Keywords

Eola, Lake (Fla.), Urban runoff, Water -- Purification

Abstract

Lake Eola, in downtown Orlando, was the subject of extensive research to determine the impact of stormwater runoff to the lake and possible management alternatives. The focus of this research was stormwater treatment by chemical coagulation followed by detention. Phosphorus was the main parameter targeted for removal. Various chemical parameters were also evaluated included: TSS, VSS, NVSS, COD, TKN, NH3, TOC, TP, Ca, As, Cd, Cu, Cr, Ni, Mg, Zn, Fe, and Pb. The chemical coagulants used for this research included: alum, ferric chloride, and lime. The study involved settling column tests for the various treatment methods to determine stormwater settling characteristics and pollutant removal rates by depth and time. Detention of the runoff in the column for 120 minutes resulted in average removal rates of 55% for TSS and 30% for TP. Both alum and ferric chloride coagulation followed by 60 minutes of settling resulted in average removal rates of over 90% for both TSS and TP. Lime coagulation followed by 60 minutes of settling resulted in over 50% removal for both TSS and TP. Regression analysis was used to develop equation relating pollutant removal with time and settling velocity. Isoconcentration lines were also developed to predict pollutant removal rates for specific parameters.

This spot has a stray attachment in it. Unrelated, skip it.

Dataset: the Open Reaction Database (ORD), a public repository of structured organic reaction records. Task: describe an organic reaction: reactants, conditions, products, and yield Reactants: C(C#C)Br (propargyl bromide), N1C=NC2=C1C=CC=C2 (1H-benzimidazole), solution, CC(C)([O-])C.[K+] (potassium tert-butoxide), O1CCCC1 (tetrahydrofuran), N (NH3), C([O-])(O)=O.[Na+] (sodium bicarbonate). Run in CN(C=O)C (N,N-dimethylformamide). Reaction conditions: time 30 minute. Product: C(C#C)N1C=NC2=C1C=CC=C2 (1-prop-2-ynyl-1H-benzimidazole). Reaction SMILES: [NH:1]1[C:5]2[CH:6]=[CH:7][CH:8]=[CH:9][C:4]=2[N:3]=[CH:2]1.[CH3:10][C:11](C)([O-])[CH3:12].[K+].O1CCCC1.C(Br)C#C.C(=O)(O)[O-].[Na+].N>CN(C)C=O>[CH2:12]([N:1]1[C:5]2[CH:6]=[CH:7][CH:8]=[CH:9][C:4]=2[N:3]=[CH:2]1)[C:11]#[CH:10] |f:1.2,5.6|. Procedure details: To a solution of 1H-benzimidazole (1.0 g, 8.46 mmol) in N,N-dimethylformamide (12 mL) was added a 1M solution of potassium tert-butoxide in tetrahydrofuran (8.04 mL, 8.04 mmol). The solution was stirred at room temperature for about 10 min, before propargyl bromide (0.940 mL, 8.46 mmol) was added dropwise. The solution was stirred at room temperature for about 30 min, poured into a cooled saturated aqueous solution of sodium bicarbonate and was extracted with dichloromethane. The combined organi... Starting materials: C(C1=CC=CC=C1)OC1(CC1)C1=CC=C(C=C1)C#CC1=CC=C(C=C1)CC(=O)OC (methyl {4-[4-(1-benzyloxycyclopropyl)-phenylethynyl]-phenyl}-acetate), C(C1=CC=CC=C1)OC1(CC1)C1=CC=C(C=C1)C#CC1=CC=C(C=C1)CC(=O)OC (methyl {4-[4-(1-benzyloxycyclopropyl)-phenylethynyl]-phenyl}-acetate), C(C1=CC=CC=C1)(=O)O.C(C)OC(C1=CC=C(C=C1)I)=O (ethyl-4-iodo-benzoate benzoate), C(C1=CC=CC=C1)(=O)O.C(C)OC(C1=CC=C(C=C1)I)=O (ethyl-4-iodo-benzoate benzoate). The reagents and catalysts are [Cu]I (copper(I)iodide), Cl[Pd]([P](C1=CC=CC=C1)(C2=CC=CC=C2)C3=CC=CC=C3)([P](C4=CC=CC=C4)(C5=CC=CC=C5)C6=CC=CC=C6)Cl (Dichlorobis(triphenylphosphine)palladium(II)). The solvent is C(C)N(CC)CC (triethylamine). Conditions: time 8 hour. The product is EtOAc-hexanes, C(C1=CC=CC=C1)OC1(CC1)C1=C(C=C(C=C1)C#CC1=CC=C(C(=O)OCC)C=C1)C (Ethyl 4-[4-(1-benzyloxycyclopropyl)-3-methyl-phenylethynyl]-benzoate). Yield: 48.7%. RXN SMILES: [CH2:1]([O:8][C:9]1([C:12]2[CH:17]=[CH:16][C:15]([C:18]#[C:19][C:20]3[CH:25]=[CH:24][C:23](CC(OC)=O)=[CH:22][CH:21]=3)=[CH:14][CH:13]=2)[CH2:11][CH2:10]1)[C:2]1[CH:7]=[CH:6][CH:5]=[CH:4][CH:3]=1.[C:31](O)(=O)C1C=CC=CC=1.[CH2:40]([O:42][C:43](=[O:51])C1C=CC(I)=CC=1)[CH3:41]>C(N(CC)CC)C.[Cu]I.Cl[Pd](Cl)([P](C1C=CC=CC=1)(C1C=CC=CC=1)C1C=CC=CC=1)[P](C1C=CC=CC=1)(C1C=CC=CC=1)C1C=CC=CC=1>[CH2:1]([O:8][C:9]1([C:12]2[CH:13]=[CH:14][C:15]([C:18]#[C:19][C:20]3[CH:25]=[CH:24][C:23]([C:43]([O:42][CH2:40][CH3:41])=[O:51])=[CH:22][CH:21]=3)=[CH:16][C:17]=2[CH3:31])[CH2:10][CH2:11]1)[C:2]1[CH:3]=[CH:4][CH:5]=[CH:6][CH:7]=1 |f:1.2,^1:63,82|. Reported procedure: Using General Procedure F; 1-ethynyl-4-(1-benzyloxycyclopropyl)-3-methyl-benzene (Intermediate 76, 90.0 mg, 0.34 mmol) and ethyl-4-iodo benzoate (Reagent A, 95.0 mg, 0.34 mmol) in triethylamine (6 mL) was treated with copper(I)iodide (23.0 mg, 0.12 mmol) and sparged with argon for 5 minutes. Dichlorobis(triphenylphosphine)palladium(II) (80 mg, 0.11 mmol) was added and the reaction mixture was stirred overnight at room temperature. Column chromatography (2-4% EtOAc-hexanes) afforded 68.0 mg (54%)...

Notes

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Graduation Date

Fall 1980

Advisor

Taylor, James S.

Degree

Master of Science (M.S.)

College

College of Engineering

Degree Program

Engineering

Format

PDF

Pages

146 p.

Language

English

Rights

Public Domain

Length of Campus-only Access

None

Access Status

Masters Thesis (Open Access)

Identifier

DP0013334

Included in

Engineering Commons

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